Kitchen Testers Wanted! Vintage 1920s "Potato-Carrot Scallop" might be the best Scalloped Potatoes recipe! Will you try it?
This is really, really good and can be a meal by itself or a side dish. Most of us think of scalloped potatoes as being cheesy but this 1928 recipe contained no cheese. That's probably because compared to today people ate very little of it during the 1920s. Besides, this dish doesn't need it. We're still going to enjoy buttery, creamy goodness without compounding it with calories. Try this at home (or at least scroll through to see the tempting pics) and you'll see what I mean. I made only minor modifications to the original recipe, mainly the omission of bread crumbs on top. Again, it doesn't need 'em:
2 pounds of peeled and sliced about 1/8 of an inch Russet potatoes: 720 calories
2 very large (weighed in at 9 ounces) peeled and also sliced about 1/8 of an inch carrots. I used heirloom orange and yellow: 105 calories
1/2 cup chopped frozen onion (I prefer the taste and texture of freshly sliced yellow onions in any dish, it's in the original recipe, but the trade-off of onion smell on my hands cancels out any wins for me. For you it might not, so slice, cry and fry away!): 30 calories
1 stick (yes, a whole stick! That's 8 tbsp) of butter: 800 calories
2 1/2 cups whole milk: 375 calories
1/4 cup tapioca flour (you can use white gluten-filled flour like the original): 400 calories
1 tsp salt (you can always salt yours later if this isn't enough)
Sprinkles of pepper and parsley on top.
I used my super-sized #12 antique iron skillet for maximum browning real estate. The right baking dish will ensure the potatoes and carrots will become golden on top but are also covered with the white sauce so that they will turn tender as they cook.
Place the sliced carrots, potatoes and chopped onions in your baking dish. Because I used a well-seasoned skillet and this dish is laden with butter I didn't have to grease it, but if you use a glass or other dish you will definitely want to grease it beforehand (and be sure to factor in those extra calories for those of you who keep count. Even if you don't, Elmer Wheeler of The Fat Boy's Book reminds us: "Not even Houdini could have figured out a way to slip a candy bar past your stomach's adding machine.")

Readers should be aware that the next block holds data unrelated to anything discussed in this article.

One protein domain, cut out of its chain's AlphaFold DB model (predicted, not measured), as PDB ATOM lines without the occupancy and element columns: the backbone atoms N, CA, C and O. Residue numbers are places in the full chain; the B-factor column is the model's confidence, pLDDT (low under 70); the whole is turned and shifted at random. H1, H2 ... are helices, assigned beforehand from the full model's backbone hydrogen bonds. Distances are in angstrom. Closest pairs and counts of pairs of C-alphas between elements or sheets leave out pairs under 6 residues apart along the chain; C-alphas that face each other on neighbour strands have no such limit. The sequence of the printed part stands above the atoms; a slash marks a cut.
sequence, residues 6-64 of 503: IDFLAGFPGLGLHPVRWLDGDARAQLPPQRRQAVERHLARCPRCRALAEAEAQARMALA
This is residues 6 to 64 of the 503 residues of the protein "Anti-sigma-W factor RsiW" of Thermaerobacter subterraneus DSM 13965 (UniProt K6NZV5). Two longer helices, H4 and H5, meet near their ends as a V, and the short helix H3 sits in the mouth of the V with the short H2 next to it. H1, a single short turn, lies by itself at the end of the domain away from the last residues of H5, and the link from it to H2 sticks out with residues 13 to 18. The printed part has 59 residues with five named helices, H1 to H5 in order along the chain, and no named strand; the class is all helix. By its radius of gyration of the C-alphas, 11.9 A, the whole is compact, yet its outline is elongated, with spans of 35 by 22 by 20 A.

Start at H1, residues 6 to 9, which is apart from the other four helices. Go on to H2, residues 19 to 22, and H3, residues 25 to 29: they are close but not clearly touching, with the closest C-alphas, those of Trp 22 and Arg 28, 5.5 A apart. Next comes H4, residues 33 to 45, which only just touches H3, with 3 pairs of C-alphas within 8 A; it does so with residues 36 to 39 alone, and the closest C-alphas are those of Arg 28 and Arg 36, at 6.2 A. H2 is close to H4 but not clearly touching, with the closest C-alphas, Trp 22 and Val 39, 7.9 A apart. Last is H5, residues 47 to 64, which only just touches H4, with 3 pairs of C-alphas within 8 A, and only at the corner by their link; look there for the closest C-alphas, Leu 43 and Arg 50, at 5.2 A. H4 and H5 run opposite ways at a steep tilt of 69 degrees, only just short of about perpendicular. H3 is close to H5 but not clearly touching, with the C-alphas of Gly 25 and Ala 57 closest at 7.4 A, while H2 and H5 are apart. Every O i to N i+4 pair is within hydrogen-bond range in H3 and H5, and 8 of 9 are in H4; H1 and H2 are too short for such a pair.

Next, turn your stove top to medium and in a pan, melt that real stick of butter. It kind of looks like art in my iron skillet, no? There was a time when I would have considered butter Satan (in a bad way) and synthetic substitutes my saving grace. That was the heavier and less healthy me. The healthier and slimmer me knows its' ok to (for most of us, but if your doc said otherwise, trust them) savor the scalloped sauciness because the saturated fat it adds per serving will be one tablespoon. We're not talking about scalloped breakfast, lunch and dinner or eating the whole panful. We good?
Once it's just about fully melted, slowly add the flour and salt, stirring it together as you go.
Next, add the milk slowly and keep stirring until it forms a thick white sauce.
Pour the white sauce over the potatoes, carrots and onions being sure to do so evenly. Sprinkle with dried parsley and black pepper.
Cover with foiled and bake in a pre-heated 350 degree oven for 30 minutes, then uncovered for one hour or until browned and tender. The wonderful smell and sizzle will dazzle you!
Makes eight servings with about 300 calories each. It's usually a side dish, but with the potatoes, vegetables, fats and protein from the milk it can be a small nutritious meal.
I'd love for you to try this at home and report back with your results in the comments below! This recipe will be in my book Thrifty Vintage Gluten-Free Recipes so it would be great to know how multiple kitchen testing and tasting pans out. Who will play?